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Submitted by Jim Hurley on Saturday, September 3, 2016 at 1:00 PM

Tennessee came into their Thursday Night opener with Appalachian State with big expectations. The Vols were ranked ninth in the country. They're a 4-5 favorite to win the SEC East and considered a credible challenger to Alabama or LSU out of the West for the conference title. And when you're considered legitimate for the SEC championship it means you're viable as a national championship team. But Tennessee looked like none of the above in needing overtime to escape Appalachian State 20-13 as a (-21.5) favorite.

Let's start by acknowledging that Appalachian State is a good team. The Mountaineers are more than just the novelty program that stunned Michigan in Ann Arbor almost ten years ago. In the ensuing decade, Appalachian State has moved to the FCS level and is coming off an 11-win season in the Sun Belt Conference last year. They're legit. They're also a team that the presumed elite of the SEC should be able to handle at home.

What has to be more concerning to Vols head coach Butch Jones and Tennessee's backers in Vegas is that they were beaten up front on defense. The Mountaineers rushed for 184 yards, compared to 127 for Tennessee. If the Volunteers are going to be outrushed by App State, what's going to happen on October 15 when Alabama comes to town. More important, what's going to happen when they play SEC East rivals Florida and Georgia in consecutive games starting three weeks from now?

The biggest improvement any team makes is between the first and second game. It's a time-honored truism in coaching and there's a lot to be said for it. There's no reason to use Thursday's struggles as a reason to rush to judgment against the Vols. What has happened however, is that interest in some immediate games coming up is heightened, as a prelude to the key SEC East games coming up at the end of this month.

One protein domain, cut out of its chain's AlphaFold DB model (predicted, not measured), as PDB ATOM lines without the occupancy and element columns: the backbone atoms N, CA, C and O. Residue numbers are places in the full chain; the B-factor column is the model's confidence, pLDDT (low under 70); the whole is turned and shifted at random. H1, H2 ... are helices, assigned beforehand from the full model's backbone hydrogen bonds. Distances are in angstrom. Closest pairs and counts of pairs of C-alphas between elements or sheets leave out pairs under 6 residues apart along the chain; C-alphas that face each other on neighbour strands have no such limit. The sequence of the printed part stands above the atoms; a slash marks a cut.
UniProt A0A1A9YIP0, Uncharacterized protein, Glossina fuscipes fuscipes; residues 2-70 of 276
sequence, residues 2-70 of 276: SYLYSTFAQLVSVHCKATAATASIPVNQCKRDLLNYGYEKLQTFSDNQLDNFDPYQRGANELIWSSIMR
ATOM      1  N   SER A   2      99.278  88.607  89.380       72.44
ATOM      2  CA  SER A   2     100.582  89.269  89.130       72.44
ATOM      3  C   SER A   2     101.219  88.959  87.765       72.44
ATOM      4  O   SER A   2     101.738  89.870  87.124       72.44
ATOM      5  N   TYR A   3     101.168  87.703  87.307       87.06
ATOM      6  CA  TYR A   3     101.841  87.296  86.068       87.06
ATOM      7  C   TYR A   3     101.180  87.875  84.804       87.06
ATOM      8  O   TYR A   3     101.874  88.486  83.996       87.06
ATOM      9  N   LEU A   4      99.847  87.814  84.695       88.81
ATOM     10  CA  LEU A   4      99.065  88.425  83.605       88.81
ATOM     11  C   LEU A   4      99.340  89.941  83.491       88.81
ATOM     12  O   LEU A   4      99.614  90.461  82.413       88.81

Let's start with tonight's game between Georgia and North Carolina in Atlanta. The Bulldogs have arguably the most talented roster in the Eastern Division, but they also have potential problems at quarterback. New head coach Kirby Smart opted to go with the safe choice, of senior Greyson Lambert. But if the Dawgs don't get more production out of the passing game than they did last year, then highly touted freshman Jacob Eason is going to be in the lineup sooner rather than later. That's not an ideal situation in a division race whose biggest games are going to be early in the season.

Florida is going to be a tougher team to get a read on. They have a tuneup games against Massachusetts today and North Texas on September 17 sandwiched between a conference home game against Kentucky. On September 24, the Gators come to Knoxville.

Finally, we come to Tennessee's big game next week, the Battle In Bristol, when they play Virginia Tech at Bristol Motor Speedway. Will the Vols show the necessary improvement, particularly in defending the run? That's the big issue that's emerged in the first days of the SEC East race.

You can make a good argument that Tennessee will win this division. It's much tougher to justify investing in them at a 4-5 price, with Georgia sitting at 5-2 and Florida at 3-1.

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